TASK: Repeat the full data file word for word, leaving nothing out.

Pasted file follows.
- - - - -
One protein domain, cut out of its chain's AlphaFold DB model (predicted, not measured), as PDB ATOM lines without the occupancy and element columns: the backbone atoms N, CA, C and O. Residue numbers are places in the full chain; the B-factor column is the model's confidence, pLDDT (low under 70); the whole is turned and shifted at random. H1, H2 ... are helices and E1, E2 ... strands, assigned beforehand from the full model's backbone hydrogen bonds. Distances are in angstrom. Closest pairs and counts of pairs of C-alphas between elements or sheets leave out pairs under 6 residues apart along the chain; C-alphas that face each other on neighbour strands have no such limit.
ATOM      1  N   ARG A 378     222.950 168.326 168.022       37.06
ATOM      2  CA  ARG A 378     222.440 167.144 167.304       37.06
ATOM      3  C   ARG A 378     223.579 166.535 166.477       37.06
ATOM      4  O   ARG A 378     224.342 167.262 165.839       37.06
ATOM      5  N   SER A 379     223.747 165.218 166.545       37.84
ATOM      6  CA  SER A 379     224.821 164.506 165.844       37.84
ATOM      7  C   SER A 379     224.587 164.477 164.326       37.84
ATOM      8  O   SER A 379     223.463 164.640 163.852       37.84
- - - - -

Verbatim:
One protein domain, cut out of its chain's AlphaFold DB model (predicted, not measured), as PDB ATOM lines without the occupancy and element columns: the backbone atoms N, CA, C and O. Residue numbers are places in the full chain; the B-factor column is the model's confidence, pLDDT (low under 70); the whole is turned and shifted at random. H1, H2 ... are helices and E1, E2 ... strands, assigned beforehand from the full model's backbone hydrogen bonds. Distances are in angstrom. Closest pairs and counts of pairs of C-alphas between elements or sheets leave out pairs under 6 residues apart along the chain; C-alphas that face each other on neighbour strands have no such limit.
ATOM      1  N   ARG A 378     222.950 168.326 168.022       37.06
ATOM      2  CA  ARG A 378     222.440 167.144 167.304       37.06
ATOM      3  C   ARG A 378     223.579 166.535 166.477       37.06
ATOM      4  O   ARG A 378     224.342 167.262 165.839       37.06
ATOM      5  N   SER A 379     223.747 165.218 166.545       37.84
ATOM      6  CA  SER A 379     224.821 164.506 165.844       37.84
ATOM      7  C   SER A 379     224.587 164.477 164.326       37.84
ATOM      8  O   SER A 379     223.463 164.640 163.852       37.84